Monday, November 30, 2009

The Battle of Seattle: 10 Years Later

10 years ago today, thousands of activists gathered in Seattle, Washington to protest the meeting of the World Trade Organization. Anarchist-started riots and an over the top police response dominated the news headlines, but it seemed that this event might really change the world. Environmentalists, unions, local activists, and people from the developing world all came to Seattle to protest globalization. We wondered whether a new progressive movement had begun which would provide stiff resistance to neoliberalism.

And nothing happened.

Why did this movement die as it began? It's only 10 years ago, but for something that seemed so important at the time, virtually none of my students have even heard of it, and that includes the more activist students. This was amazing to me when I discovered it, but it makes sense. Why would they remember such an irrelevant event, even if it seemed so important at the time?

A common answer to why turtles and Teamsters alliances disappeared so quickly is 9/11. This line of thought says that September 11 and Bush's war on terror took national attention away from neoliberalism and undermined activists' ability to organize effectively, not to mention. Bush's crackdown on radicalism that created a climate of fear. I don't really buy this. I think it is a factor. But it's not as if the 2 years between Seattle and 9/11 really saw anything happening.

Another answer is that governments and international entities found ways to contain protest. The creation of so-called "free speech zones" and isolating activists into non-threatening zones while holding meetings behind tight security may play a small role, but an effective movement would find away around this, either through massive non-violent demonstrations that would rivet the world's attention, through violence (though this would have been a really bad idea), or through new organizing tactics. None of this happened. A real movement is not dependent on the ability to protest exactly where they want.

I think the far bigger problem is that there was no movement in the first place. That's why the event has quickly become irrelevant. 1990s protest events were an amalgamation of interest groups that occasionally came together. Environmentalists (and 20 different stripes of them), labor unions, food activists, indigenous activists, farmers, peoples from the developing world, and many others all came to Seattle in common cause, but that cause didn't extend beyond the confines of the city. While they might all have opposed free trade as it was defined 1999, they often had nothing in common beyond that.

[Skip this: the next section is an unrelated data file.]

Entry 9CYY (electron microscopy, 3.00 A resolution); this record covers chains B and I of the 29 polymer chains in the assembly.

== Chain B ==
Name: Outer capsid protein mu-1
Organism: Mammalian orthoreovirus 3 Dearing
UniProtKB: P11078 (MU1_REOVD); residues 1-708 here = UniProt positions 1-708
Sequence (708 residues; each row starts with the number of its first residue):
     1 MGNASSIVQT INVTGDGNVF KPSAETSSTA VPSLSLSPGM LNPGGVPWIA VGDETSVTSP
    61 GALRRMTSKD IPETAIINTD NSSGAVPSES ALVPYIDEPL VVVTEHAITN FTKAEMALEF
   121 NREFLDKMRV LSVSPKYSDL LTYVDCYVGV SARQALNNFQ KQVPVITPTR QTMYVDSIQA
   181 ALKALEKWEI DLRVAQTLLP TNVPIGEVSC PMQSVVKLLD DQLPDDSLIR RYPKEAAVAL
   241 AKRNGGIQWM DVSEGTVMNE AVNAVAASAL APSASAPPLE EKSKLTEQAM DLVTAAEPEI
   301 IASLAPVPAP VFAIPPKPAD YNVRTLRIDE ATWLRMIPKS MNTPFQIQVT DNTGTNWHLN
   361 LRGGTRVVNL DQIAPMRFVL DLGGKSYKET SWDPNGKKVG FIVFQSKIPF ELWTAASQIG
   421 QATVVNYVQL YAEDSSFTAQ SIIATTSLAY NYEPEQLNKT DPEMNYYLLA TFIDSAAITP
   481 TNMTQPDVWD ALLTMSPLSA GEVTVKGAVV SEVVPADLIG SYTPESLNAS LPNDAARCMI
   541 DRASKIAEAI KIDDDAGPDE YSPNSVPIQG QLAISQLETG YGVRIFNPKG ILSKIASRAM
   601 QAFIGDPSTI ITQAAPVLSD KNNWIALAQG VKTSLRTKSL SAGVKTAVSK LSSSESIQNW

There was a classic 2004 Daily Show sketch where Stephen Colbert went to the Democratic National Convention, brought activists from different movements into the same room and asked them what John Kerry should focus on first. They all chose their own movement and instantly began arguing. It was a classic piece on the disjointed Democratic Party, but is also a pretty good description of the constituent groups in Seattle.

I think we've moved beyond this a little bit. The Iraq War provided a unifying event that brought progressives of all stripes together. And I think younger people realize the mistakes of the past in building organization and community across traditional lines. The first year of the Obama Administration certainly hasn't reflected discord among progressives over what he should work on--foreign policy, health care, the economy all seem really important. This is less true of the gay rights movement, but then Obama could do real things for them quickly and hasn't to his discredit.

It'll be curious to see how historians see the Battle of Seattle. Will they see more long-term meaning than I do? Or will it seem like an isolated event of the late 90s that eventually led to very little.